Woods and the New Jam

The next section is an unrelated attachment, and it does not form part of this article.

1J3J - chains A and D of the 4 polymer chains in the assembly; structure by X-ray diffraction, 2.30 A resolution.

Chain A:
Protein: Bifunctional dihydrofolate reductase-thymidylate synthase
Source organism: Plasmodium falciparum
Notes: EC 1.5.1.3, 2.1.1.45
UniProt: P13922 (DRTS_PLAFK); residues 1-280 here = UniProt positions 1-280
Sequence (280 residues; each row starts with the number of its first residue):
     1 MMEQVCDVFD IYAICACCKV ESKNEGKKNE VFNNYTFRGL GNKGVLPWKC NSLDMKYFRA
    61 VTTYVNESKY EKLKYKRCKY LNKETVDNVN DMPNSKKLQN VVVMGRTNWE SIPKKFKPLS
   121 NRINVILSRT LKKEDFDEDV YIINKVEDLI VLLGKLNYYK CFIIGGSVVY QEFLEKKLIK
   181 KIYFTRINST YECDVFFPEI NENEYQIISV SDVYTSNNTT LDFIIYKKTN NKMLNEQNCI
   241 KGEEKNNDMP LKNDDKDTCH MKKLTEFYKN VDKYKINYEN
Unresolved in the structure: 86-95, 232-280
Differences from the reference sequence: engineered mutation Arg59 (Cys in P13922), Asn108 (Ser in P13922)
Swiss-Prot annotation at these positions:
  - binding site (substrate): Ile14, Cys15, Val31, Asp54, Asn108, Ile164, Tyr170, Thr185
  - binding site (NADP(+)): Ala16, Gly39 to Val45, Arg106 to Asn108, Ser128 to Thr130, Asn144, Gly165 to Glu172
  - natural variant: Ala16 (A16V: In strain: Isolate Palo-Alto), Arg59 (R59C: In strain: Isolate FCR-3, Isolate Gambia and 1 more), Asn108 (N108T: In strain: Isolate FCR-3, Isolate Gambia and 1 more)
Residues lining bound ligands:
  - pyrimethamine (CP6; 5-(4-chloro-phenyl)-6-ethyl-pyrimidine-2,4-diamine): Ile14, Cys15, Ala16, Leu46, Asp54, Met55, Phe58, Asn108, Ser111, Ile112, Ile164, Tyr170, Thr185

By my count, I’ve seen Woods more times in the last two years than any other band currently gigging (local favs notwithstanding) – so my comparisons to the Grateful Dead (members of the band are pure heads) are actually somewhat warranted. It’s not one of those instances where I just happen to catch Woods playing by happenstance. I’m actively pursuing their live show at every opportunity. And though I’m thoroughly impressed with At Echo Lake and utterly baffled by the lack of praise for it, the live show is where it’s at. They are leaps and bounds more attuned to free-form, freak-out, improvisation and creation than any of their contemporaries. In Texas this past March, I took to indulging in what I referred to via spontaneous tweets as the “new jam.” At the time I was yawning in bliss to Real Estate. Realizing that these kids got the jam (which I never got at that age) but not the soul really started to bring a dull pain to my thoughts. This recent camp of dudes soloing in slow motion for minutes on end is refreshing. The recent camp of dudes honkin’ on bobo (I’m looking at you Mt. Carmel) is just as quenching. It’s certainly not reactionary to the lo-fi boom, it’s more complementary. Just wait and hear Beach Fossils for the first time. But in all of this there’s not a stitch of the flag that Woods fly on stage. My interview with G. Lucas Crane on the Agit-Reader attempts to clear up exactly where their genes originate, but ends up wrapped in the enigma that is their performance – he constantly “wants to jam.” And now I feel like tape trading live sets of this band are a must. Anyone out there with French Legation Museum, Austin, TX 3/18/2010? That was a rager.

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